Castillo de San Marcos National Monument

Location: St. Augustine, Florida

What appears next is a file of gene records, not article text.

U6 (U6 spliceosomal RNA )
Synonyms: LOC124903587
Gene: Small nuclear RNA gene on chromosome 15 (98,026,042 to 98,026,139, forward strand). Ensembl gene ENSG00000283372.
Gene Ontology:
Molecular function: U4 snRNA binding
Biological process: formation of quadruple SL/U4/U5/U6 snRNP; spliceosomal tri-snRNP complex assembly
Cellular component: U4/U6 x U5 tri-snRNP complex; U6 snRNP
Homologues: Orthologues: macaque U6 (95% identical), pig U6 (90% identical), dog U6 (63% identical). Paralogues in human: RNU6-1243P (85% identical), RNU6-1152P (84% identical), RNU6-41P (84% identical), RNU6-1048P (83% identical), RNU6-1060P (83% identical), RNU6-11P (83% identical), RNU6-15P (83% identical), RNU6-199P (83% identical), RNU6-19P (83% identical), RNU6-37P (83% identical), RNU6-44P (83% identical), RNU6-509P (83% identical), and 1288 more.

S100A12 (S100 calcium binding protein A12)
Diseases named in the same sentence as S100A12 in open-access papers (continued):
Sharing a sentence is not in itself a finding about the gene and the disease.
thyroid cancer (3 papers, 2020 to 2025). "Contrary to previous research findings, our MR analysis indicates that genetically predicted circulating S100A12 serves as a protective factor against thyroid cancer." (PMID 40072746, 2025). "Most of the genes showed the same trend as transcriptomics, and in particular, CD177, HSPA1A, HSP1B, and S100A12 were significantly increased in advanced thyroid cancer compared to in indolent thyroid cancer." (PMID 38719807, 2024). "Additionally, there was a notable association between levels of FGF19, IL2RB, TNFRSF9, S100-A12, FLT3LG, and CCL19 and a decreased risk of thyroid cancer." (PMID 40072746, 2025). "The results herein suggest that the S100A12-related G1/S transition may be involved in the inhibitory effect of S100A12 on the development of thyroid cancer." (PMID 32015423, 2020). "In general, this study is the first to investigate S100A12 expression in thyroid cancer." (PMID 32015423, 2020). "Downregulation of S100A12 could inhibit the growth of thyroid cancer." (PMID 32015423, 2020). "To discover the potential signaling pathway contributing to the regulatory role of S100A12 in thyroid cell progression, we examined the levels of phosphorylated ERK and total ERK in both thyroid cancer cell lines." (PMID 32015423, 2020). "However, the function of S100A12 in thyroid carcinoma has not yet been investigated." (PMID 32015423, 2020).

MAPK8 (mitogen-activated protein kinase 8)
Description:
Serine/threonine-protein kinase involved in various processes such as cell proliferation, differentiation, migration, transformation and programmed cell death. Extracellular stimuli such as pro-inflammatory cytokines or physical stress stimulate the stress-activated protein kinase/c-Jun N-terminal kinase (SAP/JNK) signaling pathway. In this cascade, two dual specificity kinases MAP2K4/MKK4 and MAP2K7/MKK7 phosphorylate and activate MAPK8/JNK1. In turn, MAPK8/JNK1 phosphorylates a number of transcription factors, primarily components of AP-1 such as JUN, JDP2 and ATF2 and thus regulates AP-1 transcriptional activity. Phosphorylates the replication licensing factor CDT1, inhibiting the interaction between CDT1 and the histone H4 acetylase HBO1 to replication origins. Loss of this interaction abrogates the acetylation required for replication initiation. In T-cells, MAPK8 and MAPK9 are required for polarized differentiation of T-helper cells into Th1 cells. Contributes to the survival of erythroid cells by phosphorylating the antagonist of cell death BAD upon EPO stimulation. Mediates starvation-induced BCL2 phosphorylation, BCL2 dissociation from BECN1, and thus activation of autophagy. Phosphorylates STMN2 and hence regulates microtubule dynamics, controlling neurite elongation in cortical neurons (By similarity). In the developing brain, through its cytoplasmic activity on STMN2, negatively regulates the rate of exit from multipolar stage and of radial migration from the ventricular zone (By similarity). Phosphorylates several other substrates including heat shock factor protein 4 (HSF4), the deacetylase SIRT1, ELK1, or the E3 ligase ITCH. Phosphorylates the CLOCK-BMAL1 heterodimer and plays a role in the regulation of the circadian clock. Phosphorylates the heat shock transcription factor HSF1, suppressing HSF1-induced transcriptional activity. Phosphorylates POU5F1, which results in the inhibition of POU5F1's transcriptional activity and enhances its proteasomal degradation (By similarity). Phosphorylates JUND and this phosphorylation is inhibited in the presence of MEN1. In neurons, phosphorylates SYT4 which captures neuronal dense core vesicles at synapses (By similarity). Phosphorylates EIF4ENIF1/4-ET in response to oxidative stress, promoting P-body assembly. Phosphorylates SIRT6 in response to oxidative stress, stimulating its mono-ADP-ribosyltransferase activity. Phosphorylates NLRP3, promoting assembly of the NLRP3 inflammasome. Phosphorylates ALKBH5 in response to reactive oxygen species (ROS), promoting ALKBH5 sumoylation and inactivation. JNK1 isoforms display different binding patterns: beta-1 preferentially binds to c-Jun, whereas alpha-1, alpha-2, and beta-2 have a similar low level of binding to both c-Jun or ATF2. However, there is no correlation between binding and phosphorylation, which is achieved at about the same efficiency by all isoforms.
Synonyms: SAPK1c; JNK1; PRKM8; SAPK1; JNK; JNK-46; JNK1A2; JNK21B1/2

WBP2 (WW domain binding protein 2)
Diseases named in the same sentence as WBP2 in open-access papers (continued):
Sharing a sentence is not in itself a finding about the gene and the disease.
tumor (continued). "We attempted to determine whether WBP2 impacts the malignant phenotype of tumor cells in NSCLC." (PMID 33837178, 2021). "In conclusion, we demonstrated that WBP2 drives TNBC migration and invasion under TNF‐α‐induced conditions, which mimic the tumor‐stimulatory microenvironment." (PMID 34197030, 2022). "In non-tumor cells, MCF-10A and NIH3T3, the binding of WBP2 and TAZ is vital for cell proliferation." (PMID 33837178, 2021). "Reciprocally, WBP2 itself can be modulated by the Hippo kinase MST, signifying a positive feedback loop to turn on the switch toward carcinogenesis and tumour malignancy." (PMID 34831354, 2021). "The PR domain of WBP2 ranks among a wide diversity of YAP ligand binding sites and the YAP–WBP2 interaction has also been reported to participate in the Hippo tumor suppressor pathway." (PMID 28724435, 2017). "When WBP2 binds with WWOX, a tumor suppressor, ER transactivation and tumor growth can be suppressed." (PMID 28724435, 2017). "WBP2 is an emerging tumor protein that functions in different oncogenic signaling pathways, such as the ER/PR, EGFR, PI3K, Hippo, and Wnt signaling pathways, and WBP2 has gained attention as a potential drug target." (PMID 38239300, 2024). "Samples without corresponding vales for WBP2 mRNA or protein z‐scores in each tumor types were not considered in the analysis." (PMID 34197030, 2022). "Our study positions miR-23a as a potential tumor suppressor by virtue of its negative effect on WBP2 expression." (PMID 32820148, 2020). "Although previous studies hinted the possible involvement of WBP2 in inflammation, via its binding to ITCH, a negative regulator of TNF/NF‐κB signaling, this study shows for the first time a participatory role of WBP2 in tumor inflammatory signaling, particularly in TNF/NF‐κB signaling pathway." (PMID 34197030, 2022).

Webpage: National Park